‘Seussical’ tech crew: If you build it, they will come


Alex Anderson, Staff Writer

Shakespeare wrote that “All the world’s a stage, and all the men and women merely players” in a monologue that went on to describe the roles a person acts. Like Shakespeare, when most people think of a musical, they focus on the action and music but don’t think about how the stage is created or how much time is put into the work.

Fortunately, set designers like Mr. Mike Schiestel do think about stages, and the work he put into last year’s Evita earned his tech crew an award from Broadway in Chicago.

Creation requires creativity, and that creativity requires time. The first step is brainstorming. The stage designers accept generally everything — “even the ridiculous” said Mr. Schiestel. In Seussical, the “ridiculous” includes cannons that shoot props into the audience and Seuss trees that look like they could fall over at any moment.

The stage designers usually begin their creation of the stage by sketching it out on paper. The sketch that is drawn is usually “rough and ugly” as lighting director Mr. Chris West puts it.

The sketch establishes the overall setup of the stage. Every single part of the stage is drawn individually afterwards. After the sketch is drawn on paper, it is drawn on a computer.

The time pressure doesn’t get easier from there. Mr. West estimates it takes 12 hours just to design where the lights are placed. The total process of designing and building the stage usually takes six weeks to two months to complete.

A set takes time, dedication, and a lot of nails to build. Mr. Schiestel has the team build each set from scratch because it gives the members of tech crew the experience of creating a set from nothing.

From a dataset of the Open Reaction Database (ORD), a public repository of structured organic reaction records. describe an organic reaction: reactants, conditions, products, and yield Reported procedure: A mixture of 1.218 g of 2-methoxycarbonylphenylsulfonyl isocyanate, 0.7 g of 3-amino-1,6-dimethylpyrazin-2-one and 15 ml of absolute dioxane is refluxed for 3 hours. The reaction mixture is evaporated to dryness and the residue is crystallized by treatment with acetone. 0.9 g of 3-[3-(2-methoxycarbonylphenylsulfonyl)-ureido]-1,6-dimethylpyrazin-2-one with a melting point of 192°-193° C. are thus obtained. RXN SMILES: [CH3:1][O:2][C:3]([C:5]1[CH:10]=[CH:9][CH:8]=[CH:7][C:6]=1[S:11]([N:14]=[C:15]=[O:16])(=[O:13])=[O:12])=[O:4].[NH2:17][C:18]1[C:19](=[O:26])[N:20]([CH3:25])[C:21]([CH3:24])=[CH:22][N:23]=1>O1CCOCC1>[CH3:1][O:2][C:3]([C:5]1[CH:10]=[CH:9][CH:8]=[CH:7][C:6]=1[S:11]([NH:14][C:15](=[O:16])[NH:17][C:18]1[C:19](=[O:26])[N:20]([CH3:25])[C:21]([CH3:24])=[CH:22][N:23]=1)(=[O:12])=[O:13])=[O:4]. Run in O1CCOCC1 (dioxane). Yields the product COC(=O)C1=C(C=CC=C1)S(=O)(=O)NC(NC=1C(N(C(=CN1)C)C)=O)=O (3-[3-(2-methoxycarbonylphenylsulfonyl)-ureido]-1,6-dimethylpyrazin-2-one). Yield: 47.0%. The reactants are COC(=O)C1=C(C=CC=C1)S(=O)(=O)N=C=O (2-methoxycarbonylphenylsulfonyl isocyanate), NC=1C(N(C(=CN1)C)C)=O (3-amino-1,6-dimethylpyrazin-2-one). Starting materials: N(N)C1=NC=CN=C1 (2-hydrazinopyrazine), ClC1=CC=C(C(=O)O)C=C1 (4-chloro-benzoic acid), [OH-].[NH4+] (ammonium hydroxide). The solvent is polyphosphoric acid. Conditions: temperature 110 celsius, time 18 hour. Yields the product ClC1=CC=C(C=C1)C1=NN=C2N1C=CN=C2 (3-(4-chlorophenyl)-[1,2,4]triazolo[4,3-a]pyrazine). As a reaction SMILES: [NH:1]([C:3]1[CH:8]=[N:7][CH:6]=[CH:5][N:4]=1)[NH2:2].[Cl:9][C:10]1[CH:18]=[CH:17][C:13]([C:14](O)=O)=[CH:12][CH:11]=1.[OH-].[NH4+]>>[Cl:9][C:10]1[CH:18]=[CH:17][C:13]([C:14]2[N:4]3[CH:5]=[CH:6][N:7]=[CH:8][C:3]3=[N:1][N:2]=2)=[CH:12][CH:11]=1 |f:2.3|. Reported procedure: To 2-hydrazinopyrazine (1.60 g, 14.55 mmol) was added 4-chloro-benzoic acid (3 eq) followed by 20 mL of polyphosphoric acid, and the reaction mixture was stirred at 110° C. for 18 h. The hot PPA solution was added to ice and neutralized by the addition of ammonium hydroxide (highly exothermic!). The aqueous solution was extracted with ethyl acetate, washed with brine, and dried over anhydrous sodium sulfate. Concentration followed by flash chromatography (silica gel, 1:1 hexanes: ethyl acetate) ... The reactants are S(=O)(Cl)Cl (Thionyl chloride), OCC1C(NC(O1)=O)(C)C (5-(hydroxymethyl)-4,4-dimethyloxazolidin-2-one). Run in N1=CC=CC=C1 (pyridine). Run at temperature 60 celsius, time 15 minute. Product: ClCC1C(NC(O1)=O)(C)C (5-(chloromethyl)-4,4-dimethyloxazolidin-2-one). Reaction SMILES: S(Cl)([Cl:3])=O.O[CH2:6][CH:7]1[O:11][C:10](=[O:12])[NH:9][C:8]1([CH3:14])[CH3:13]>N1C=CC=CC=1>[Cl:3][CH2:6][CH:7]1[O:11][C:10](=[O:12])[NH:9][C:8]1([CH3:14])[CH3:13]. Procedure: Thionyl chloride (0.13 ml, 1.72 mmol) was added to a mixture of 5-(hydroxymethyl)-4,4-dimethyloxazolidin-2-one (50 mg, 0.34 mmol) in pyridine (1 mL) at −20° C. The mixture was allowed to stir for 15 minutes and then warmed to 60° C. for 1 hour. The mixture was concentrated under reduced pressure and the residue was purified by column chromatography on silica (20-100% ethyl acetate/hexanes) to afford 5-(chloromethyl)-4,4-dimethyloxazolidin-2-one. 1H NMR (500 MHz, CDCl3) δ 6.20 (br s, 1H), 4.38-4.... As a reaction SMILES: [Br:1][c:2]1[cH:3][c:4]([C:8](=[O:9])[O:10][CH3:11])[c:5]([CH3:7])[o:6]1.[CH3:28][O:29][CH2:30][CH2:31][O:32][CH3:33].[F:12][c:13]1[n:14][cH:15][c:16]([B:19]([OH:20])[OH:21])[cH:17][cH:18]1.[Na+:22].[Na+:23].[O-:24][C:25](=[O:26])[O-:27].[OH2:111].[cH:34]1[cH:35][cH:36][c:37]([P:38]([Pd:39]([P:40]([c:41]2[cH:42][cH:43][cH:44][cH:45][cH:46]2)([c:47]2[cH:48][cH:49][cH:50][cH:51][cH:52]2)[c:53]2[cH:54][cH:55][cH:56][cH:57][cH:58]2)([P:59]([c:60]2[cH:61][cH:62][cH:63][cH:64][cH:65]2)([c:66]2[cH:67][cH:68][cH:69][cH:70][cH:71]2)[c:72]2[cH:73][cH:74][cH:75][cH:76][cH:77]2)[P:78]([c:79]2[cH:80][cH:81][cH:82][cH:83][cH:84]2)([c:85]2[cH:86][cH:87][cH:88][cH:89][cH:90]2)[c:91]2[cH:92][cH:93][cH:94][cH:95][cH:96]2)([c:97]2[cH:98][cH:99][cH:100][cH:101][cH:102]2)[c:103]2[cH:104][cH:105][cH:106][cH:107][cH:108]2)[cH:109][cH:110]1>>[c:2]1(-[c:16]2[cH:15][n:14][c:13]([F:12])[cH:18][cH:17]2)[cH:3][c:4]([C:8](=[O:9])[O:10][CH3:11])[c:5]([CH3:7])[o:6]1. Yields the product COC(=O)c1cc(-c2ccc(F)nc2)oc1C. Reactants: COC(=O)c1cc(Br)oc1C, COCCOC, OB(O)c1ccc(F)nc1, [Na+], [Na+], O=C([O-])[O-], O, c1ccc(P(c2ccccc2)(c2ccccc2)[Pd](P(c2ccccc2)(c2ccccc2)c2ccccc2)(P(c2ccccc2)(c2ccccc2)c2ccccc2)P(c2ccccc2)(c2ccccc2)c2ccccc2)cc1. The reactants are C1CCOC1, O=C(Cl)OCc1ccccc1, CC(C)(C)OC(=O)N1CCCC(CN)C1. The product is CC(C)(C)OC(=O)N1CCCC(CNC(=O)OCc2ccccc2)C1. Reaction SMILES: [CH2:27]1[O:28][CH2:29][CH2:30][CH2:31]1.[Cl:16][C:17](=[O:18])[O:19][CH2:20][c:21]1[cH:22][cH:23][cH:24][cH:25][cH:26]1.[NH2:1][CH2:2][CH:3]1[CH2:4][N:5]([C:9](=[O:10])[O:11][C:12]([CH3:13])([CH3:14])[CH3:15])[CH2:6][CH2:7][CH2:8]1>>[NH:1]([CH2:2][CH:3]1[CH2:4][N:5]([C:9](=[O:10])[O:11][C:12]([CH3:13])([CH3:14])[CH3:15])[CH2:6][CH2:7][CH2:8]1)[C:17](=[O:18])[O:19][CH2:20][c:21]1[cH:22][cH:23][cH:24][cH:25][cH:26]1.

“Collaboration is the name of the game” when undergoing such a project, he said, and this continually shows in the sets and stage effects.

During the lengthy building time, the team needs to deal with situations that can be difficult or just plain weird.

“At Cary-Grove, we found out what happens if you work until midnight at the school,” Mr. Schiestel said of one such event. “All the lights shut off on us while we were working. We got quite the laugh out of that.”

Another challenging situation was when the auditorium was under construction, so the entire stage had to be set up in a small warehouse and then moved to Crystal Lake South.

Despite the hard work that each set requires, the directors treasure the reward of seeing it all come together. Mr. West had a hard time identifying his favorite stage that he built.

“That is a tough question,” Mr. West said. “I’d probably have to say the stage for Les Mis, which was really hard to design.” For that show, he designed the entire stage in two-point perspective. Two-point perspective is when a drawn 3D object has all of its corners go to a certain point, or shadow point. He drew the stage from a side perspective and made the corners all go in one direction, producing the effect of distance. It took several hours for Mr. West to design, which made him proud of it.

Mr. Schiestel chose to focus on the present when thinking about his favorite set.

Mr. Petersdorff (another designer) and I get so embedded and bought in on every production that we have done, that we would have to say, the set we are working on is the best set,” he said.

After brainstorming, designing, and finally building the stage, the whole set is fleshed out and ready for the team to make numerous final adjustments. Then, the stage is ready to support the players in the spotlight, something Mr. Schiestel is fine with.

Any production that is put on here at Cary-Grove requires thousands of hours of combined work between the students, production staff, and volunteers,” he said. “Seeing all of the work and collaboration come together into a great show is what draws me to doing this.”